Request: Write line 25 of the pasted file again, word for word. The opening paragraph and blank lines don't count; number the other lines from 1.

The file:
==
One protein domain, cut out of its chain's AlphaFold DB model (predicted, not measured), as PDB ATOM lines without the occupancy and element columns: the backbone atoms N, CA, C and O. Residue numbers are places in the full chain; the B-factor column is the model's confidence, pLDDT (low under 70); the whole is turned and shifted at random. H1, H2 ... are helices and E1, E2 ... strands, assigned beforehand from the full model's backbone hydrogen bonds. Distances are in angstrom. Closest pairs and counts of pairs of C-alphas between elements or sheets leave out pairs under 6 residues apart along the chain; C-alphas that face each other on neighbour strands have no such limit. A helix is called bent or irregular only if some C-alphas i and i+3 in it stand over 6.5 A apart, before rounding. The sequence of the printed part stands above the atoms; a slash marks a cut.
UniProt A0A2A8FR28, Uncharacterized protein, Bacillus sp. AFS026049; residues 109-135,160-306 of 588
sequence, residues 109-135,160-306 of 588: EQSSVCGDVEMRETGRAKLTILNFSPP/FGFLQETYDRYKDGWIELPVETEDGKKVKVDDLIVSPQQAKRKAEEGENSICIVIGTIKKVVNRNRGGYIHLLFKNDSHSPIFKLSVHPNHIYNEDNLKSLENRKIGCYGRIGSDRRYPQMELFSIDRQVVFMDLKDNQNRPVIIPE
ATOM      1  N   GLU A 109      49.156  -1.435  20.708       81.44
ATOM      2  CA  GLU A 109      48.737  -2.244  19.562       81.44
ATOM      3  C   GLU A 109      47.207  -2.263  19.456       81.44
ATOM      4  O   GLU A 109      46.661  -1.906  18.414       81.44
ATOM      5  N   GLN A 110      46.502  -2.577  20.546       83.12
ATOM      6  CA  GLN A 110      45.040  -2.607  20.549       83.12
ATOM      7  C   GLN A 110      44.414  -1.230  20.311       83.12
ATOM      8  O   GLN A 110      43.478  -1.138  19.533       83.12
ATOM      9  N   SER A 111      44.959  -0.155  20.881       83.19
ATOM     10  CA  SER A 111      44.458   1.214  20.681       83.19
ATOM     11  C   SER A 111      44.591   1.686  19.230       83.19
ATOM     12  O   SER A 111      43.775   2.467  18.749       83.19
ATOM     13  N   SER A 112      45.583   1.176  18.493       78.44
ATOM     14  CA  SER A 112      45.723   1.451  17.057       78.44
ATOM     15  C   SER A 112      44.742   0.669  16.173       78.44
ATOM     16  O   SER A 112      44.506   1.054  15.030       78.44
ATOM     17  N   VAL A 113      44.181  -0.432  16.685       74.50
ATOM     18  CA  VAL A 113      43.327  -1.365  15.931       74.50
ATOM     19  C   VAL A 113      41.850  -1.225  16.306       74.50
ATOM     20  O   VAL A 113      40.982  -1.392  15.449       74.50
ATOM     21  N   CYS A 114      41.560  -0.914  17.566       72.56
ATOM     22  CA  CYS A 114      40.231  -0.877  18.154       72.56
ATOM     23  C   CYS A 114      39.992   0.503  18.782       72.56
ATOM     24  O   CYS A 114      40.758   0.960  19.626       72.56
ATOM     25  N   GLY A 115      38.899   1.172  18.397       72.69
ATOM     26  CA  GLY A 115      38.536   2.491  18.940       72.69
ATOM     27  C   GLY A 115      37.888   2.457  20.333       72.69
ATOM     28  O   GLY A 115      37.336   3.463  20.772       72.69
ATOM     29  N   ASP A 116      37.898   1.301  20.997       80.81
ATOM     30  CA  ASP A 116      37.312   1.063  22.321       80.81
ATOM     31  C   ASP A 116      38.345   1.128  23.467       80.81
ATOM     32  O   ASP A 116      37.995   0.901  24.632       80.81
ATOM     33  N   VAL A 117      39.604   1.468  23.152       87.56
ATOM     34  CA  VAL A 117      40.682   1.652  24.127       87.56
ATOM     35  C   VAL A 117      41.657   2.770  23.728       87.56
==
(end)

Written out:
ATOM     23  C   CYS A 114      39.992   0.503  18.782       72.56